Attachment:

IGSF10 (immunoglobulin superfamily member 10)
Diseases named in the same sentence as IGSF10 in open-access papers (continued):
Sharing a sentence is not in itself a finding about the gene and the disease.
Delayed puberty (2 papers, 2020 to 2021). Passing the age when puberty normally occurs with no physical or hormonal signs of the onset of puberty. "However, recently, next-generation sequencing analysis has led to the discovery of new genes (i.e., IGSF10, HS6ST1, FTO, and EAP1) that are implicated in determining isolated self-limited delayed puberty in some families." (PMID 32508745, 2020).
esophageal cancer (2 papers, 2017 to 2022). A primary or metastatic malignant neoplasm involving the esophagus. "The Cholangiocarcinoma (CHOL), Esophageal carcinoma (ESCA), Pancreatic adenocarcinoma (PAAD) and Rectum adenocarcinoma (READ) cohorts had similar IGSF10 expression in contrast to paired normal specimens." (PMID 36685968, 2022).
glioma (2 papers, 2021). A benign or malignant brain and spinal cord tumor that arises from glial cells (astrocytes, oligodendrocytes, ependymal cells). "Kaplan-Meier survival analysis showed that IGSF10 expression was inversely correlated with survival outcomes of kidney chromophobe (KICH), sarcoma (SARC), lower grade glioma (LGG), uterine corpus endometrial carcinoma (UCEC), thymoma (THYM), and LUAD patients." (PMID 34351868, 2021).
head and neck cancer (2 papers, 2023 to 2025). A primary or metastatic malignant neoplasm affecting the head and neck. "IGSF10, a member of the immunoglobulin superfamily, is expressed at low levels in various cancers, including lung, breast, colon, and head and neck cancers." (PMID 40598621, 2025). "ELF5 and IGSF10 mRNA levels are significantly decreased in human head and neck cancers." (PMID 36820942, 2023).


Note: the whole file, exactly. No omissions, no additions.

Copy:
IGSF10 (immunoglobulin superfamily member 10)
Diseases named in the same sentence as IGSF10 in open-access papers (continued):
Sharing a sentence is not in itself a finding about the gene and the disease.
Delayed puberty (2 papers, 2020 to 2021). Passing the age when puberty normally occurs with no physical or hormonal signs of the onset of puberty. "However, recently, next-generation sequencing analysis has led to the discovery of new genes (i.e., IGSF10, HS6ST1, FTO, and EAP1) that are implicated in determining isolated self-limited delayed puberty in some families." (PMID 32508745, 2020).
esophageal cancer (2 papers, 2017 to 2022). A primary or metastatic malignant neoplasm involving the esophagus. "The Cholangiocarcinoma (CHOL), Esophageal carcinoma (ESCA), Pancreatic adenocarcinoma (PAAD) and Rectum adenocarcinoma (READ) cohorts had similar IGSF10 expression in contrast to paired normal specimens." (PMID 36685968, 2022).
glioma (2 papers, 2021). A benign or malignant brain and spinal cord tumor that arises from glial cells (astrocytes, oligodendrocytes, ependymal cells). "Kaplan-Meier survival analysis showed that IGSF10 expression was inversely correlated with survival outcomes of kidney chromophobe (KICH), sarcoma (SARC), lower grade glioma (LGG), uterine corpus endometrial carcinoma (UCEC), thymoma (THYM), and LUAD patients." (PMID 34351868, 2021).
head and neck cancer (2 papers, 2023 to 2025). A primary or metastatic malignant neoplasm affecting the head and neck. "IGSF10, a member of the immunoglobulin superfamily, is expressed at low levels in various cancers, including lung, breast, colon, and head and neck cancers." (PMID 40598621, 2025). "ELF5 and IGSF10 mRNA levels are significantly decreased in human head and neck cancers." (PMID 36820942, 2023).